So, suppose I am making a function in a library. The function "receives" one parameter, that is supposed to be a pointer to the "result" of the function.

MyProc PROC pResult:DWORD

pResult is in the stack, right?


When I finally want to put the result in its memory location, if I followed you, I MUST do the following:

1)
mov eax,pResult
mov ,myvalue

that is equal to:

2)
mov eax,
mov ,myvalue

where offset is a number that I am too ignoranto to define, but the assembler is clever enough to define.

Now, Hutch, are you suggesting to me that I should learn what "offset" should be in this case and use notation 2)?

Second question:
Suppose another prog part, where MyVariable is a global variable. Does this become correct or not?

.data
MyVariable dd 123

.data?

pMyVariable dd ?

.code


mov eax,OFFSET MyVariable
mov pMyVariable,eax
;If I'm right, pMyVariable now is a pointer to MyVariable.

mov ecx,
;What did I move to ecx? is it like mov ecx,MyVariable or not?



Thanks a lot again and again.

'Bye, Kefren
Posted on 2001-10-30 07:23:31 by kefren
memory access to absolut addresses should alway be possible with "mov ds:[0DEADBEEFh], eax", I suppose.
Posted on 2001-10-30 07:28:06 by japheth
thanks japheth. The error you get when not using a segment
override is a bit baffling, though...


test.asm(18) : error A2001: immediate operand not allowed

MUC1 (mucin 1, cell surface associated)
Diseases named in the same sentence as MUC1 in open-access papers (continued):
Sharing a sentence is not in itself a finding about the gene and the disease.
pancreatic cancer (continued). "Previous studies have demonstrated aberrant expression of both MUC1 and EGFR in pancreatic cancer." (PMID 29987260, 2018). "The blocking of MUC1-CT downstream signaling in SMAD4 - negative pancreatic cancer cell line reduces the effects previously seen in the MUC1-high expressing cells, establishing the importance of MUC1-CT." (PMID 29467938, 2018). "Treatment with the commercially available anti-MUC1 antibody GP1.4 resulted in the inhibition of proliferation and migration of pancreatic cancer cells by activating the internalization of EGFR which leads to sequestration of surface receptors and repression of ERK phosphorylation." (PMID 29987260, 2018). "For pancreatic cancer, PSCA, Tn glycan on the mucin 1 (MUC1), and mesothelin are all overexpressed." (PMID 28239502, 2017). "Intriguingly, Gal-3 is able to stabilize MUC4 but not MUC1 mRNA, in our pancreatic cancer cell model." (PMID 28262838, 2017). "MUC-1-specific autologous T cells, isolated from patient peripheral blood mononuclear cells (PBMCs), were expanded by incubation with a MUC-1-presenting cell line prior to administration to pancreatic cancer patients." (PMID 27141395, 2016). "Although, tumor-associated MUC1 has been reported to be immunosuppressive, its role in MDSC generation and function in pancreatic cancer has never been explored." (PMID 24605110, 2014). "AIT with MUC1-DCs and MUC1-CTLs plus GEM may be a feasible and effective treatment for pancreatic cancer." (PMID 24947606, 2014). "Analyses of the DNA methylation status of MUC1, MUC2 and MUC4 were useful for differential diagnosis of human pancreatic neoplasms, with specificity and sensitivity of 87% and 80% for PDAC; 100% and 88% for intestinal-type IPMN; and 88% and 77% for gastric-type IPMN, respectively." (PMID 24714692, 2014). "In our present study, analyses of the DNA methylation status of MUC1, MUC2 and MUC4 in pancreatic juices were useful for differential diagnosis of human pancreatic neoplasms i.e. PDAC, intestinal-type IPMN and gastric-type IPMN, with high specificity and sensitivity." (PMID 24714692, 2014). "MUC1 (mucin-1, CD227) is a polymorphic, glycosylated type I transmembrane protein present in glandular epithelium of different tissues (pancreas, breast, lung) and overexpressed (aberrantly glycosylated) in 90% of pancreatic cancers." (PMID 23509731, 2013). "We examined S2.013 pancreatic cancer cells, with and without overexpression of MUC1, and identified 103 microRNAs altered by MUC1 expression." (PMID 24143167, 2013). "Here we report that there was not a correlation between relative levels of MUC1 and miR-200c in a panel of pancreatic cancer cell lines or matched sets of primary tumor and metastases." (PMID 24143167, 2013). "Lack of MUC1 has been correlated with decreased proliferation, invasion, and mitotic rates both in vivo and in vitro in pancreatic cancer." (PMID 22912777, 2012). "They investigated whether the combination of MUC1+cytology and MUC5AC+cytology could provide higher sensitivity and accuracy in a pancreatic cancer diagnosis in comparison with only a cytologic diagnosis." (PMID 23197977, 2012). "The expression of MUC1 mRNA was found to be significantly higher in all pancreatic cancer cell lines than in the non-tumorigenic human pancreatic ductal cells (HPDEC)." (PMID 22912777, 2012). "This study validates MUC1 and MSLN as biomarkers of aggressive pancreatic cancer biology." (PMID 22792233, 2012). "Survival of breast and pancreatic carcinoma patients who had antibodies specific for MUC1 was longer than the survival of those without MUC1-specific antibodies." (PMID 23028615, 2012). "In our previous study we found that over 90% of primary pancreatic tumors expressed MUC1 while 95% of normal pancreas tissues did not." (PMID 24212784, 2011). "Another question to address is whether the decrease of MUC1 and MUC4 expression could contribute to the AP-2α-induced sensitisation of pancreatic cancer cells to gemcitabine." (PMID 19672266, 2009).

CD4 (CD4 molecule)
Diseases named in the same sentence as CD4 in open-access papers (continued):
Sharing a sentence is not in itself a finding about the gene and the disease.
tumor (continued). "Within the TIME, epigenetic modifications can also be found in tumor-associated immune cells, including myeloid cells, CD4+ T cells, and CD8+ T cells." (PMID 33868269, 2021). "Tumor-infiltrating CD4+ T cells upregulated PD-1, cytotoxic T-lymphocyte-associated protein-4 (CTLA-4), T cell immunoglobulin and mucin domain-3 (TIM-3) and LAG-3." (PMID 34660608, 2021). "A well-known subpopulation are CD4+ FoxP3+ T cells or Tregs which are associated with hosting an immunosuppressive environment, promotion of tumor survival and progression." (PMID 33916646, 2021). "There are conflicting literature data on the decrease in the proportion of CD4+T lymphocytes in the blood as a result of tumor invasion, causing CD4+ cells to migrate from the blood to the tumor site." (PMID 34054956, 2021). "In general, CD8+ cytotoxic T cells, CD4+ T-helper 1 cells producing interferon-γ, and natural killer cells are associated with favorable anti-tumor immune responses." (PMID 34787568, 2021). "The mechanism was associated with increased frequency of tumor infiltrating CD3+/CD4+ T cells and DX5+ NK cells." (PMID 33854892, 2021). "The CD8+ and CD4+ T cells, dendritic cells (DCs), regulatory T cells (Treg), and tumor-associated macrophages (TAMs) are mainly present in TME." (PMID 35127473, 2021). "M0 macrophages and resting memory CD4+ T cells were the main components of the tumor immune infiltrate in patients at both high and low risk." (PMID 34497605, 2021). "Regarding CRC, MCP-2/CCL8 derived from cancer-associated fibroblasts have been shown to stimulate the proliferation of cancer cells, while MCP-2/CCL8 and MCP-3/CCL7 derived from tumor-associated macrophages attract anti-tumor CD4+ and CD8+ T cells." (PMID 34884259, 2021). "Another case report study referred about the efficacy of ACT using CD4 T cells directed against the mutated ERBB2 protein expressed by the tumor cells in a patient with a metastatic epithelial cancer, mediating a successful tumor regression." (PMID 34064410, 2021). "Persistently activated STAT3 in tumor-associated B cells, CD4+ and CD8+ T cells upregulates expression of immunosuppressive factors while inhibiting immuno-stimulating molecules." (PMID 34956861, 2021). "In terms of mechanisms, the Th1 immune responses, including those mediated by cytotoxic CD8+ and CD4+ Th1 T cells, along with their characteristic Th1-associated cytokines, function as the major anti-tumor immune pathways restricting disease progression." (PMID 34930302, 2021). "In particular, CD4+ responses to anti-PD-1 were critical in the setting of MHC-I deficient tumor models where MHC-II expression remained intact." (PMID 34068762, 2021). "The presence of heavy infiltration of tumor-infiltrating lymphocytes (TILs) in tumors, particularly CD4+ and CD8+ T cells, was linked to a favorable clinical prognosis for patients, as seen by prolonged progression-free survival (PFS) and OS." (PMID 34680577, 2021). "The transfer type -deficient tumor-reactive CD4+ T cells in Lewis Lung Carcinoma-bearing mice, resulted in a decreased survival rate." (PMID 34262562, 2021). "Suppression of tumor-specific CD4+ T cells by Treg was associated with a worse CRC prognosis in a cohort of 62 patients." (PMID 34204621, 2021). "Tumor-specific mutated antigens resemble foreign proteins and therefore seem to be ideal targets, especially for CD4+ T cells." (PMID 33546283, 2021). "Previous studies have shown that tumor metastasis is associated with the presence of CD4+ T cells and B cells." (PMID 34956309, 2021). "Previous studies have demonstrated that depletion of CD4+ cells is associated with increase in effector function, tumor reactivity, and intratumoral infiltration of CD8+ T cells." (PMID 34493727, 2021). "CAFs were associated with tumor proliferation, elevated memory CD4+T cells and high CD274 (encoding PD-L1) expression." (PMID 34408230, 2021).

a "need segment override" would have been more appropriate imo.
And it's a bit superfluous anyway, since data access is normally
done through DS. But oh well.


kefren, let the assembler do the offset calculations for you. Otherwise
you might as well go back to debug.exe. Yes, your code stores a
pointer (offset :)) in the pMyVariable. And "mov pMyVariable,eax"
and "mov , eax" would produce the exact same result.
Which is why you should get used to always using , it's
more intuitive and helps avoiding stupid mistakes. Basta. :).
Posted on 2001-10-30 07:54:56 by f0dder
f0dder,

code as much brackets as you want :rolleyes: .
Posted on 2001-10-30 09:12:47 by japheth
Japheth, I will. And I will continue shaking my head at you non-bracket
heretics in amusement :grin:
Posted on 2001-10-30 09:18:38 by f0dder
mov eax,OFFSET MyVariable
mov pMyVariable,eax
;If I'm right, pMyVariable now is a pointer to MyVariable.

You'r right

mov ecx,
;What did I move to ecx? is it like mov ecx,MyVariable or not?

=mov ecx, pMyVariable ; square brackets are useless
=mov ecx, offset MyVariable

mov ecx, pMyVariable
mov ecx,
;is same as
mov ecx, MyVariable
Posted on 2001-10-30 17:29:31 by Aaro
Ok, thanks all!